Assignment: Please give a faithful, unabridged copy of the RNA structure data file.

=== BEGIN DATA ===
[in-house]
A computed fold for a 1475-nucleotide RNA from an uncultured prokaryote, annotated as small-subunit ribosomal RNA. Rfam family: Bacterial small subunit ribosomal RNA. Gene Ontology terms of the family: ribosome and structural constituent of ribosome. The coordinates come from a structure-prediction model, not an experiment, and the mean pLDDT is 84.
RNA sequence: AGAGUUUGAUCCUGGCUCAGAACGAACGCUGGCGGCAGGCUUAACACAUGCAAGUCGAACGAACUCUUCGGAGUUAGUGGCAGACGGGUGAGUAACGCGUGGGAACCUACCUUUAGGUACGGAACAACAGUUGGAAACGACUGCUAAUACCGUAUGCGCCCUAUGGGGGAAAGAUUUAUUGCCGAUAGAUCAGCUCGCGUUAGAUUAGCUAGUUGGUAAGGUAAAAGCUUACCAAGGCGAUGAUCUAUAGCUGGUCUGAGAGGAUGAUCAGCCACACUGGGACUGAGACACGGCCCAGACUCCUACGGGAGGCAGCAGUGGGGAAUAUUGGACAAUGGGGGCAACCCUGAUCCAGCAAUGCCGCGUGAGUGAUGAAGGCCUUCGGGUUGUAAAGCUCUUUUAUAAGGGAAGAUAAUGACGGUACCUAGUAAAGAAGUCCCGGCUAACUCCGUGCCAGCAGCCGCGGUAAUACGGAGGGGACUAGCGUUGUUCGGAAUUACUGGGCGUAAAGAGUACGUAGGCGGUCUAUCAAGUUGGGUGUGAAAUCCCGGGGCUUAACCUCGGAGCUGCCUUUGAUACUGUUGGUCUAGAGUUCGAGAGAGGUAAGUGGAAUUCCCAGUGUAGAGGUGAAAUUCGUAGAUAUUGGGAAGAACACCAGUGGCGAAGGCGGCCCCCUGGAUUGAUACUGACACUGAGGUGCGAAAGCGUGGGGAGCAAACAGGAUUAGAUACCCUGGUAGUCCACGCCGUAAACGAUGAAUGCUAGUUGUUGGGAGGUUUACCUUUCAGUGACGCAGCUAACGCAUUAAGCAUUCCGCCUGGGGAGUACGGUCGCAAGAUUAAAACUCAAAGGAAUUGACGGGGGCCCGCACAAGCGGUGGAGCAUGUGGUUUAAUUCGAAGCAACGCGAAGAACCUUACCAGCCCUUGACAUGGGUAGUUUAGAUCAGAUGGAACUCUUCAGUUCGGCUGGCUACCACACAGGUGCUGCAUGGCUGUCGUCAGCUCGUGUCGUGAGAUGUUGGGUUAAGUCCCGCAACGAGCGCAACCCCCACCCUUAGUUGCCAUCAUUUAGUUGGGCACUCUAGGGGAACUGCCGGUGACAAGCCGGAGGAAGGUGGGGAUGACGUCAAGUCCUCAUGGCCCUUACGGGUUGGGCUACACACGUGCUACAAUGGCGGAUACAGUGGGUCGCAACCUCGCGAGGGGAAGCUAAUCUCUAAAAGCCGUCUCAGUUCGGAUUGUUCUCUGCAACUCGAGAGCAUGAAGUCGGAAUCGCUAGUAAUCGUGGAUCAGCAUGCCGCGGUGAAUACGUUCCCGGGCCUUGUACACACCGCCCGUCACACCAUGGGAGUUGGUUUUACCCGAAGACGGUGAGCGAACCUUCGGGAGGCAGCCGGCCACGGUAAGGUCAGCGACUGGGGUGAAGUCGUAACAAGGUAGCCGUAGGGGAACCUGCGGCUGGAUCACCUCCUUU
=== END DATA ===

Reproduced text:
[in-house]
A computed fold for a 1475-nucleotide RNA from an uncultured prokaryote, annotated as small-subunit ribosomal RNA. Rfam family: Bacterial small subunit ribosomal RNA. Gene Ontology terms of the family: ribosome and structural constituent of ribosome. The coordinates come from a structure-prediction model, not an experiment, and the mean pLDDT is 84.
RNA sequence: AGAGUUUGAUCCUGGCUCAGAACGAACGCUGGCGGCAGGCUUAACACAUGCAAGUCGAACGAACUCUUCGGAGUUAGUGGCAGACGGGUGAGUAACGCGUGGGAACCUACCUUUAGGUACGGAACAACAGUUGGAAACGACUGCUAAUACCGUAUGCGCCCUAUGGGGGAAAGAUUUAUUGCCGAUAGAUCAGCUCGCGUUAGAUUAGCUAGUUGGUAAGGUAAAAGCUUACCAAGGCGAUGAUCUAUAGCUGGUCUGAGAGGAUGAUCAGCCACACUGGGACUGAGACACGGCCCAGACUCCUACGGGAGGCAGCAGUGGGGAAUAUUGGACAAUGGGGGCAACCCUGAUCCAGCAAUGCCGCGUGAGUGAUGAAGGCCUUCGGGUUGUAAAGCUCUUUUAUAAGGGAAGAUAAUGACGGUACCUAGUAAAGAAGUCCCGGCUAACUCCGUGCCAGCAGCCGCGGUAAUACGGAGGGGACUAGCGUUGUUCGGAAUUACUGGGCGUAAAGAGUACGUAGGCGGUCUAUCAAGUUGGGUGUGAAAUCCCGGGGCUUAACCUCGGAGCUGCCUUUGAUACUGUUGGUCUAGAGUUCGAGAGAGGUAAGUGGAAUUCCCAGUGUAGAGGUGAAAUUCGUAGAUAUUGGGAAGAACACCAGUGGCGAAGGCGGCCCCCUGGAUUGAUACUGACACUGAGGUGCGAAAGCGUGGGGAGCAAACAGGAUUAGAUACCCUGGUAGUCCACGCCGUAAACGAUGAAUGCUAGUUGUUGGGAGGUUUACCUUUCAGUGACGCAGCUAACGCAUUAAGCAUUCCGCCUGGGGAGUACGGUCGCAAGAUUAAAACUCAAAGGAAUUGACGGGGGCCCGCACAAGCGGUGGAGCAUGUGGUUUAAUUCGAAGCAACGCGAAGAACCUUACCAGCCCUUGACAUGGGUAGUUUAGAUCAGAUGGAACUCUUCAGUUCGGCUGGCUACCACACAGGUGCUGCAUGGCUGUCGUCAGCUCGUGUCGUGAGAUGUUGGGUUAAGUCCCGCAACGAGCGCAACCCCCACCCUUAGUUGCCAUCAUUUAGUUGGGCACUCUAGGGGAACUGCCGGUGACAAGCCGGAGGAAGGUGGGGAUGACGUCAAGUCCUCAUGGCCCUUACGGGUUGGGCUACACACGUGCUACAAUGGCGGAUACAGUGGGUCGCAACCUCGCGAGGGGAAGCUAAUCUCUAAAAGCCGUCUCAGUUCGGAUUGUUCUCUGCAACUCGAGAGCAUGAAGUCGGAAUCGCUAGUAAUCGUGGAUCAGCAUGCCGCGGUGAAUACGUUCCCGGGCCUUGUACACACCGCCCGUCACACCAUGGGAGUUGGUUUUACCCGAAGACGGUGAGCGAACCUUCGGGAGGCAGCCGGCCACGGUAAGGUCAGCGACUGGGGUGAAGUCGUAACAAGGUAGCCGUAGGGGAACCUGCGGCUGGAUCACCUCCUUU